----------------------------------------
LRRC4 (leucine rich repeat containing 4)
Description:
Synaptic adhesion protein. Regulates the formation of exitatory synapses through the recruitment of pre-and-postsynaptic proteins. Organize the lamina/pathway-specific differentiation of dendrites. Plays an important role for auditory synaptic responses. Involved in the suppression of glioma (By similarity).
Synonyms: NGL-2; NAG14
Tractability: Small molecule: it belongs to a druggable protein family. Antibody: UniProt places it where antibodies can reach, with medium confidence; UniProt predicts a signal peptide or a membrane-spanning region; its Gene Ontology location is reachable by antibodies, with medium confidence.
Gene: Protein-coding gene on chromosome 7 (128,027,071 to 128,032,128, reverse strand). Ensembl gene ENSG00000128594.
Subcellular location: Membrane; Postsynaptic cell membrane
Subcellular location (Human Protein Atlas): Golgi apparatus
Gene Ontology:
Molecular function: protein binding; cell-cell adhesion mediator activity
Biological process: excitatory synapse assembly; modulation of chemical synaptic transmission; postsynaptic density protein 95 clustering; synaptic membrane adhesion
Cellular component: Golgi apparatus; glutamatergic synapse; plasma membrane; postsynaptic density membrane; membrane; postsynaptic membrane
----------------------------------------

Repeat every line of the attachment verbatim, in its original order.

LRRC4 (leucine rich repeat containing 4)
Description:
Synaptic adhesion protein. Regulates the formation of exitatory synapses through the recruitment of pre-and-postsynaptic proteins. Organize the lamina/pathway-specific differentiation of dendrites. Plays an important role for auditory synaptic responses. Involved in the suppression of glioma (By similarity).
Synonyms: NGL-2; NAG14
Tractability: Small molecule: it belongs to a druggable protein family. Antibody: UniProt places it where antibodies can reach, with medium confidence; UniProt predicts a signal peptide or a membrane-spanning region; its Gene Ontology location is reachable by antibodies, with medium confidence.
Gene: Protein-coding gene on chromosome 7 (128,027,071 to 128,032,128, reverse strand). Ensembl gene ENSG00000128594.
Subcellular location: Membrane; Postsynaptic cell membrane
Subcellular location (Human Protein Atlas): Golgi apparatus
Gene Ontology:
Molecular function: protein binding; cell-cell adhesion mediator activity
Biological process: excitatory synapse assembly; modulation of chemical synaptic transmission; postsynaptic density protein 95 clustering; synaptic membrane adhesion
Cellular component: Golgi apparatus; glutamatergic synapse; plasma membrane; postsynaptic density membrane; membrane; postsynaptic membrane